My world had been rocked by the assassination and I didn’t want to be left with my grandmother that night. My grandmother spent the evening pretty much sequestered from us in her room watching TV while I stayed glued to the TV in the family room watching all the news. I didn’t like that the window behind the kitchen table was behind me but it was the only way I could watch the TV based on its positioning in the house.
For four days, I stayed glued to the TV. There wasn’t one detail that I wanted to miss. I did miss out on Oswald’s slaying by Jack Ruby on live TV on Sunday—my family was at church. We learned of Oswald’s death as we were leaving church. We were stunned at this news. This further fueled the idea of a conspiracy.
This was the first time ever that TV news offered round-the-clock coverage about a story. That, in and of itself, was history in the making. I remember like it was yesterday the images of Parkland Memorial Hospital, Lee Harvey Oswald who was paraded in front of the camera and proclaimed his innocence, Walter Cronkite and many other news anchors who learned on the spot how to fill hours of TV time. I saw:
- The blood on Jackie Kennedy’s clothing
- President Kennedy’s personal belongings removed from the White House—especially his rocking chair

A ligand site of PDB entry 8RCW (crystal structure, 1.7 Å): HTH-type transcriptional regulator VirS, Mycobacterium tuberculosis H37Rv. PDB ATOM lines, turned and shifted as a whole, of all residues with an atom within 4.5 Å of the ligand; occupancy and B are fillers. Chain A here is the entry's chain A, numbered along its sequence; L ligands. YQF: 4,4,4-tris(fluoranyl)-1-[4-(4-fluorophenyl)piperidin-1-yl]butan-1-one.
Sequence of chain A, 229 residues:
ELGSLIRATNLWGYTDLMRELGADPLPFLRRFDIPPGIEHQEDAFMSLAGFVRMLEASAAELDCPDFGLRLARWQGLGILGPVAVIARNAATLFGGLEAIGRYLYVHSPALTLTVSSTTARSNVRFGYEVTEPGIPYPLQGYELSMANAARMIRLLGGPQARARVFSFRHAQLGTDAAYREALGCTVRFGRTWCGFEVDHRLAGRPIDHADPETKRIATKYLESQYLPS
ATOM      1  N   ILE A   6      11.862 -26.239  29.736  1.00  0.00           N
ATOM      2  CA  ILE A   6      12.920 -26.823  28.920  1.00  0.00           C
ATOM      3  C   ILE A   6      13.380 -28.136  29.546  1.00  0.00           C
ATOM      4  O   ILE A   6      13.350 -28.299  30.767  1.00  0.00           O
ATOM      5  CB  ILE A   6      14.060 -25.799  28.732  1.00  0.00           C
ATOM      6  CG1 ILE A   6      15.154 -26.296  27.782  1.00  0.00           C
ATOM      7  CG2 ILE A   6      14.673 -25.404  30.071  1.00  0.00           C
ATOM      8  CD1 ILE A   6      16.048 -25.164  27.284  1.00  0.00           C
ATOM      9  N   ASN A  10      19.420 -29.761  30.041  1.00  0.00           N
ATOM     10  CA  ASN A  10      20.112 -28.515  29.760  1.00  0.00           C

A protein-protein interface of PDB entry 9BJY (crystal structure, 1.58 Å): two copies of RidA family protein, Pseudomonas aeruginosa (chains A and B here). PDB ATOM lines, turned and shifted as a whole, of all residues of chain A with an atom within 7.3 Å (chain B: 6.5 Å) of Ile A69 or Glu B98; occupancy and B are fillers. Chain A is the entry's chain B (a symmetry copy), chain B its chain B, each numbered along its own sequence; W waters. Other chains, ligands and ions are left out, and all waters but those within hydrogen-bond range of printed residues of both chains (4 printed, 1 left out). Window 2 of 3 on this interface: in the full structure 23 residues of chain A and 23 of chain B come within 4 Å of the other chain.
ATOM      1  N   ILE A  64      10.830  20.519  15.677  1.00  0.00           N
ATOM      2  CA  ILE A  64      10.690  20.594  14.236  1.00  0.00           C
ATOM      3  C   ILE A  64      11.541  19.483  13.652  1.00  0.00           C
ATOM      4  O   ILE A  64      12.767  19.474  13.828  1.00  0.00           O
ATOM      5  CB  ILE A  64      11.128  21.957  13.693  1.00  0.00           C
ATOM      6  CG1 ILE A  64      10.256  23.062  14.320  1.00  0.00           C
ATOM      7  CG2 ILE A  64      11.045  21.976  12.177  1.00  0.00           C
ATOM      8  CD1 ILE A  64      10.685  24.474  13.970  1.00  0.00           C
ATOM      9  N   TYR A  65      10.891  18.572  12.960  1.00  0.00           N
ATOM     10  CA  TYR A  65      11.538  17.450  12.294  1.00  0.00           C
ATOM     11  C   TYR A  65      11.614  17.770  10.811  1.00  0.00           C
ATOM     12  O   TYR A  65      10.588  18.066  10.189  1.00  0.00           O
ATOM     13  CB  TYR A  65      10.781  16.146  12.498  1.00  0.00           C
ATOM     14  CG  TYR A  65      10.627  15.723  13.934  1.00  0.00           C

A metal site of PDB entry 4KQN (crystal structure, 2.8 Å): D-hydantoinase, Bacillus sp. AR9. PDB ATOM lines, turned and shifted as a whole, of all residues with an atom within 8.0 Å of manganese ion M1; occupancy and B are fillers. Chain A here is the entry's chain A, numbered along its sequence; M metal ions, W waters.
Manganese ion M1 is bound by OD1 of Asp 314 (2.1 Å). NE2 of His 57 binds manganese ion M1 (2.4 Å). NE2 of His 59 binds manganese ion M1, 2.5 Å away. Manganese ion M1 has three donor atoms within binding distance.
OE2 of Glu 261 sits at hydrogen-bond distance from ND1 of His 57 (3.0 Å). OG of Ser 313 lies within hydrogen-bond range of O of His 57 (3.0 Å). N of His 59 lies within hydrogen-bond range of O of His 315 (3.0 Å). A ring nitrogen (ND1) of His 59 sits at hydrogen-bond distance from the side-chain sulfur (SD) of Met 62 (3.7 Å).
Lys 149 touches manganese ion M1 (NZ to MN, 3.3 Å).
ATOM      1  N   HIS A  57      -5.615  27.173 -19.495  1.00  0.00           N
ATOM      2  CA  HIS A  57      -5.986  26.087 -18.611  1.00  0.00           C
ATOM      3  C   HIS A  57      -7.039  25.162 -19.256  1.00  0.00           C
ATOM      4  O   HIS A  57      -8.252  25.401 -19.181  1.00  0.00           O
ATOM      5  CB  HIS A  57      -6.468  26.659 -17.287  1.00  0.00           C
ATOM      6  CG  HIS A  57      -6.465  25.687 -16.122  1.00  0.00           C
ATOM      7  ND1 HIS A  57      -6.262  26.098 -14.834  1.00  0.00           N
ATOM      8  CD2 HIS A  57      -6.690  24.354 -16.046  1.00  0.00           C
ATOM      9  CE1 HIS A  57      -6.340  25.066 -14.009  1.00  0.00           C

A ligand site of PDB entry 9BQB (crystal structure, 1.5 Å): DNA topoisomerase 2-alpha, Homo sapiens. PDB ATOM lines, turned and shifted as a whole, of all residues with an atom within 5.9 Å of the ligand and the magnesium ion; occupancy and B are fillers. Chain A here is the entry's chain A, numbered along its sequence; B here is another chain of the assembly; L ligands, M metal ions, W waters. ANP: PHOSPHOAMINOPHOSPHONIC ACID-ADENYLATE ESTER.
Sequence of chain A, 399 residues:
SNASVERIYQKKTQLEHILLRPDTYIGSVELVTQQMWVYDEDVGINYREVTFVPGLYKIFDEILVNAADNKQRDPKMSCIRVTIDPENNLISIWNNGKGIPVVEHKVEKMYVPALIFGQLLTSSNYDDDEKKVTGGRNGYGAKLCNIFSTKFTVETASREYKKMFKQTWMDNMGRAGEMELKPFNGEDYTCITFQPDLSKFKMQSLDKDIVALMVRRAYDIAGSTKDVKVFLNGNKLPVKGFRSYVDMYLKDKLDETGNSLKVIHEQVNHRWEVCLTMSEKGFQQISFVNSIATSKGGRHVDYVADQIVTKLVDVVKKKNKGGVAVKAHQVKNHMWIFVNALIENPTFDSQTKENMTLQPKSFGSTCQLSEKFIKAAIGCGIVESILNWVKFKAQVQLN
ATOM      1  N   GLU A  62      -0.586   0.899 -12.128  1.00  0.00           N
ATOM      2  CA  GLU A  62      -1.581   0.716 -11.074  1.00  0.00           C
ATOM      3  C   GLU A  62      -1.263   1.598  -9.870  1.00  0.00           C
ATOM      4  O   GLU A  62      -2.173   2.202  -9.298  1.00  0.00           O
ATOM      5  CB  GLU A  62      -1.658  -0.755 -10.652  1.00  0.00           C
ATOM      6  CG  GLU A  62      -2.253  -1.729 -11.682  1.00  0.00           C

- His casket in the White House on Saturday
- His casket being taken in the U.S. Capitol Rotunda on Sunday
- His son, John Jr., saluting his casket as it was removed from the U.S. Capitol Rotunda
- Jacqueline Kennedy’s charm and grace during the event as it occurred with the whole world watching
- Emperor Haile Selasse from Ethiopia—a very short man wearing a military uniform covered in medals—walking in the funeral procession to Arlington National Cemetery
- The Riderless Horse with a rider’s boots facing backward in the saddle
- The lighting of the Eternal Flame at Arlington
- The heads of state from all over the world who attended the funeral signaled what a monumental event had occurred
- The sound of the muffled drums
- Taps played after President Kennedy’s burial
I became a news hound as a result of this event. My parents bought me books that captured the details from JFK’s travels to Dallas, the assassination and the state funeral four days later. About 1992, I went to Dealey Plaza and saw with my own eyes how small an area it really was. This further fueled my thoughts that the assassination had to be part of a conspiracy and more than one man had to be involved.
Why do the majority of Americans to this day believe there was a conspiracy to assassinate President Kennedy? The answer is simple: it just seems completely improbable that one man—Oswald—was capable of pulling this off by himself. It is hard to believe that Oswald’s death wasn’t part of a larger conspiracy. Yet, after 50 years, the majority of Americans feel that there was indeed a conspriracy.
The passing of such a young, inspirational president was horrifying. I’ll never forget what it felt like to suffer a loss. Years later when Yitzhak Rabin was assassinated on November 4, 1995, in Israel. I immediately understood what the people and the youth of Israel were going through. I’m grateful we’ve not had to face another presidential assassination in my lifetime. I hope I never do.
© 2013 Dave Gardner